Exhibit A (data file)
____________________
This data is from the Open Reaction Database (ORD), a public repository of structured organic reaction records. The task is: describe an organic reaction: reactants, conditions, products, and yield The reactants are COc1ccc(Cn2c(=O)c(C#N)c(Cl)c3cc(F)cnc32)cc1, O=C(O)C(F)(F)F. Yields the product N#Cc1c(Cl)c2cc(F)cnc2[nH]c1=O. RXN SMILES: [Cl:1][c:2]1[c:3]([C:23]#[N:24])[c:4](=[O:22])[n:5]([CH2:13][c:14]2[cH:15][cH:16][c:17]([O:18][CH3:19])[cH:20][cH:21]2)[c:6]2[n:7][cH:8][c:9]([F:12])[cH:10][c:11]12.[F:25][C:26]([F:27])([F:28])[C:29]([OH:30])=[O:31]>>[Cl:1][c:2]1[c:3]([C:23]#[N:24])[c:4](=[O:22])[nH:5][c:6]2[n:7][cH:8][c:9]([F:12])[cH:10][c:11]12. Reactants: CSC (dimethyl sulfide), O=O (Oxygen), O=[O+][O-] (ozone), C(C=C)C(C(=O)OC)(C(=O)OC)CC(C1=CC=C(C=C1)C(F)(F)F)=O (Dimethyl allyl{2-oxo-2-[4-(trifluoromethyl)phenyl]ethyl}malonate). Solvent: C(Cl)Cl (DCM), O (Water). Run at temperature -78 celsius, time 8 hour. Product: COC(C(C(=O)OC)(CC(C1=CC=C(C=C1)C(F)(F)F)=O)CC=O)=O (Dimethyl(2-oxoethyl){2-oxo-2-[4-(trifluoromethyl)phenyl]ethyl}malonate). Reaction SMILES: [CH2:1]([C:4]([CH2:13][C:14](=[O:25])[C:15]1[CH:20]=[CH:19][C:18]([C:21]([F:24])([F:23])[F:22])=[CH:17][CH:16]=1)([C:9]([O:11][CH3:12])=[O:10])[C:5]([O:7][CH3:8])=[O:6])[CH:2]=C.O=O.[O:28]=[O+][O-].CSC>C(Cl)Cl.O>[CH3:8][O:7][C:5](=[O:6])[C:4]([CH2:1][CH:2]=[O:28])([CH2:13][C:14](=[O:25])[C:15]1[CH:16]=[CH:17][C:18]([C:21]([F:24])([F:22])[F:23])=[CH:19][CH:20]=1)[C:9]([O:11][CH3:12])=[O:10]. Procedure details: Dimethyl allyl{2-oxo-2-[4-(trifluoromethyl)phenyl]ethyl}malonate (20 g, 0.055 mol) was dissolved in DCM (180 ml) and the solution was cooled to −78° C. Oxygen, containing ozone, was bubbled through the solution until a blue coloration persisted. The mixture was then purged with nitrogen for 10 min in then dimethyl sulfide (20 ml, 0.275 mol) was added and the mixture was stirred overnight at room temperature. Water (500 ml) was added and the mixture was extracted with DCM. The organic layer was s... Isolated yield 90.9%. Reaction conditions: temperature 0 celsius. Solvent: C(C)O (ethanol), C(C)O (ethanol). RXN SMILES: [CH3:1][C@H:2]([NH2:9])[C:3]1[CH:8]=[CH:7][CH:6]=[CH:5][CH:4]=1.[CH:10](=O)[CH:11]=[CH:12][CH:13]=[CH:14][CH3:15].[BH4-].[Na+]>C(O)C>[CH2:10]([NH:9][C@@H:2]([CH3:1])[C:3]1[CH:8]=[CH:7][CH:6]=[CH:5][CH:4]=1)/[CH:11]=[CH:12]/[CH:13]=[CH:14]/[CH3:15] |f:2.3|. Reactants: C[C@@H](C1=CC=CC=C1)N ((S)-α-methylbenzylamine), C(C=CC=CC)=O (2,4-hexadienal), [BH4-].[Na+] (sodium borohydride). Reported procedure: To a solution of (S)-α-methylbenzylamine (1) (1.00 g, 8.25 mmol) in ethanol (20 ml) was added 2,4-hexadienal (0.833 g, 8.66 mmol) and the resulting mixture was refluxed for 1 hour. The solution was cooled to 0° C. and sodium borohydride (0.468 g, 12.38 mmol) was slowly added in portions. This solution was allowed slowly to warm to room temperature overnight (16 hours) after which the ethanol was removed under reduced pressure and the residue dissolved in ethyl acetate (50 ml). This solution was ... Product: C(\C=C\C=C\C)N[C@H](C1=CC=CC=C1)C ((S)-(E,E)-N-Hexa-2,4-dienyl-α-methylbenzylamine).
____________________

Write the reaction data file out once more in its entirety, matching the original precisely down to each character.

This data is from the Open Reaction Database (ORD), a public repository of structured organic reaction records. The task is: describe an organic reaction: reactants, conditions, products, and yield The reactants are COc1ccc(Cn2c(=O)c(C#N)c(Cl)c3cc(F)cnc32)cc1, O=C(O)C(F)(F)F. Yields the product N#Cc1c(Cl)c2cc(F)cnc2[nH]c1=O. RXN SMILES: [Cl:1][c:2]1[c:3]([C:23]#[N:24])[c:4](=[O:22])[n:5]([CH2:13][c:14]2[cH:15][cH:16][c:17]([O:18][CH3:19])[cH:20][cH:21]2)[c:6]2[n:7][cH:8][c:9]([F:12])[cH:10][c:11]12.[F:25][C:26]([F:27])([F:28])[C:29]([OH:30])=[O:31]>>[Cl:1][c:2]1[c:3]([C:23]#[N:24])[c:4](=[O:22])[nH:5][c:6]2[n:7][cH:8][c:9]([F:12])[cH:10][c:11]12. Reactants: CSC (dimethyl sulfide), O=O (Oxygen), O=[O+][O-] (ozone), C(C=C)C(C(=O)OC)(C(=O)OC)CC(C1=CC=C(C=C1)C(F)(F)F)=O (Dimethyl allyl{2-oxo-2-[4-(trifluoromethyl)phenyl]ethyl}malonate). Solvent: C(Cl)Cl (DCM), O (Water). Run at temperature -78 celsius, time 8 hour. Product: COC(C(C(=O)OC)(CC(C1=CC=C(C=C1)C(F)(F)F)=O)CC=O)=O (Dimethyl(2-oxoethyl){2-oxo-2-[4-(trifluoromethyl)phenyl]ethyl}malonate). Reaction SMILES: [CH2:1]([C:4]([CH2:13][C:14](=[O:25])[C:15]1[CH:20]=[CH:19][C:18]([C:21]([F:24])([F:23])[F:22])=[CH:17][CH:16]=1)([C:9]([O:11][CH3:12])=[O:10])[C:5]([O:7][CH3:8])=[O:6])[CH:2]=C.O=O.[O:28]=[O+][O-].CSC>C(Cl)Cl.O>[CH3:8][O:7][C:5](=[O:6])[C:4]([CH2:1][CH:2]=[O:28])([CH2:13][C:14](=[O:25])[C:15]1[CH:16]=[CH:17][C:18]([C:21]([F:24])([F:22])[F:23])=[CH:19][CH:20]=1)[C:9]([O:11][CH3:12])=[O:10]. Procedure details: Dimethyl allyl{2-oxo-2-[4-(trifluoromethyl)phenyl]ethyl}malonate (20 g, 0.055 mol) was dissolved in DCM (180 ml) and the solution was cooled to −78° C. Oxygen, containing ozone, was bubbled through the solution until a blue coloration persisted. The mixture was then purged with nitrogen for 10 min in then dimethyl sulfide (20 ml, 0.275 mol) was added and the mixture was stirred overnight at room temperature. Water (500 ml) was added and the mixture was extracted with DCM. The organic layer was s... Isolated yield 90.9%. Reaction conditions: temperature 0 celsius. Solvent: C(C)O (ethanol), C(C)O (ethanol). RXN SMILES: [CH3:1][C@H:2]([NH2:9])[C:3]1[CH:8]=[CH:7][CH:6]=[CH:5][CH:4]=1.[CH:10](=O)[CH:11]=[CH:12][CH:13]=[CH:14][CH3:15].[BH4-].[Na+]>C(O)C>[CH2:10]([NH:9][C@@H:2]([CH3:1])[C:3]1[CH:8]=[CH:7][CH:6]=[CH:5][CH:4]=1)/[CH:11]=[CH:12]/[CH:13]=[CH:14]/[CH3:15] |f:2.3|. Reactants: C[C@@H](C1=CC=CC=C1)N ((S)-α-methylbenzylamine), C(C=CC=CC)=O (2,4-hexadienal), [BH4-].[Na+] (sodium borohydride). Reported procedure: To a solution of (S)-α-methylbenzylamine (1) (1.00 g, 8.25 mmol) in ethanol (20 ml) was added 2,4-hexadienal (0.833 g, 8.66 mmol) and the resulting mixture was refluxed for 1 hour. The solution was cooled to 0° C. and sodium borohydride (0.468 g, 12.38 mmol) was slowly added in portions. This solution was allowed slowly to warm to room temperature overnight (16 hours) after which the ethanol was removed under reduced pressure and the residue dissolved in ethyl acetate (50 ml). This solution was ... Product: C(\C=C\C=C\C)N[C@H](C1=CC=CC=C1)C ((S)-(E,E)-N-Hexa-2,4-dienyl-α-methylbenzylamine).